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Hello to everyone. This is my first post, so here goes. I've recently moved to Leeds, where of course Northern Ballet are situated. Indeed one of the reasons for moving to Leeds was because of this. I really enjoy watching ballet, although admittedly I do watch them on DVD, because I'm not getting any younger and I do find now that it's a struggle to sit through the whole performance. So the reason for writing this is to ask if anyone could help me to try and study ballet? As I said I do love to watch ballet and yet I don't know the first thing about it! The movements, the mime etc. 

I do have the book Ballet for Dummies, but it means very little because I suppose I'm looking for something a little deeper.  If anyone could help I'm willing to pay for an hour a week of study say in a coffee shop in Leeds. 

This is a genuine request by someone who really would like to learn.

All the best

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Welcome to the forum, Fish Dive.  I love the name! 

 

I hope someone will have some ideas for you.

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Fish dive, there are some lovely books which will help and which are better than the one you have (Joan Lawson’s Principles of Classical Dance for basics and Ivor Guest, Cyril Beaumont and Jennifer Homans for history). Most are not in print though so best go to the library. There are also probably useful videos on YouTube so hope some recommendations might come your way from other Forum members.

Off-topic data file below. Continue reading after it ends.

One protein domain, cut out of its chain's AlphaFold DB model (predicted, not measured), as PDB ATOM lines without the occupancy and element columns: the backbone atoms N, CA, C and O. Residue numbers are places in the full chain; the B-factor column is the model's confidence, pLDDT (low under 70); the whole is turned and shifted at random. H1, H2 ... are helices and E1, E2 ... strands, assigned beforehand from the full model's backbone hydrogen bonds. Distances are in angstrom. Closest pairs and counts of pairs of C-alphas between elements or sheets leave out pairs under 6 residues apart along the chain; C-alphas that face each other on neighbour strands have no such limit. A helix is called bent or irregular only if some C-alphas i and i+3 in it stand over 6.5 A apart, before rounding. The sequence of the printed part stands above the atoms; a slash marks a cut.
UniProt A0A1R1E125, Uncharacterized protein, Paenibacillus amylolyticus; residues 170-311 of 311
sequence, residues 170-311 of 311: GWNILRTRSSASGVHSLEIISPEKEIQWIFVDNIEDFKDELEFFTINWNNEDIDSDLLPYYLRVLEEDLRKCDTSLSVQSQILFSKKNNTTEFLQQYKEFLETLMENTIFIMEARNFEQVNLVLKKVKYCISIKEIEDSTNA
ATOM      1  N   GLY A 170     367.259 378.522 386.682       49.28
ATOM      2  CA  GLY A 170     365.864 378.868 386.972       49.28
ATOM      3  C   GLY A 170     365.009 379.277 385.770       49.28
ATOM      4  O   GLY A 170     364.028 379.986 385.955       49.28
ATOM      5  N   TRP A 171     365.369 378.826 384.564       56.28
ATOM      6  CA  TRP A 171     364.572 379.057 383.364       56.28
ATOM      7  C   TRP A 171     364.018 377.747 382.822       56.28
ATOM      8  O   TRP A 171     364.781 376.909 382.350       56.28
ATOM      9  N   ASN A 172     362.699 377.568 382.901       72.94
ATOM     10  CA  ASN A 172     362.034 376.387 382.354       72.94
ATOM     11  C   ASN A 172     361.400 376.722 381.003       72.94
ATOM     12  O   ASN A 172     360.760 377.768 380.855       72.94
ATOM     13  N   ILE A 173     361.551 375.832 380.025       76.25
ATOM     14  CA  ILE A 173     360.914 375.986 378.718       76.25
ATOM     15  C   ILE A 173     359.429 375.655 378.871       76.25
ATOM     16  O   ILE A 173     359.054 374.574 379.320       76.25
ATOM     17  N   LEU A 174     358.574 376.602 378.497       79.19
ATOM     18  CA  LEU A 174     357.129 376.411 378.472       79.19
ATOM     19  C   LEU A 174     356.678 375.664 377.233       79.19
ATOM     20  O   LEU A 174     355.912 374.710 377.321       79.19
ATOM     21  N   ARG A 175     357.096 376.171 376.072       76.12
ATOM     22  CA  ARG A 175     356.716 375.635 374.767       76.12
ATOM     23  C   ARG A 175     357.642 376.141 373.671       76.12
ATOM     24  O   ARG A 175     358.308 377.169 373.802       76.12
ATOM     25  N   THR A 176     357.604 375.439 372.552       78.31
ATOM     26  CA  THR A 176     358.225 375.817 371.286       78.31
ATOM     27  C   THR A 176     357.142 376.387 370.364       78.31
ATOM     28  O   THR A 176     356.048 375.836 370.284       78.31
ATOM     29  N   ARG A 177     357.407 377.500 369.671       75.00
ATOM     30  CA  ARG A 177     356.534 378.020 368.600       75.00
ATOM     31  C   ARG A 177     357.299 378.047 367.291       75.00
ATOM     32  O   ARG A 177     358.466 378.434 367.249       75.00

Sadly I can’t help re Leeds, except to point you to a wonderful opera (off topic I know). This tremendous though sadly underperformed work is about to be performed in Leeds and you are very lucky indeed to be able to have the chance to get to see it:

 

https://www.operanorth.co.uk/whats-on/the-greek-passion/

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You might not want to take the Homans as fully authoritative, though.

 

Other books which are a little more practically based - i.e. more about watching - are the Gaynor Minden "Ballet Companion" and Robert Greskovic's "Ballet 101".  I have both, but they're in storage, so I can't confirm quite how relevant they would be.

 

There is also an illustrated book about ballet mime out there somewhere, but I can't remember what it's called.

 

How much use this will all be in watching Northern Ballet may be debatable, though, as they don't really tend to perform traditional productions of the "big" ballets.

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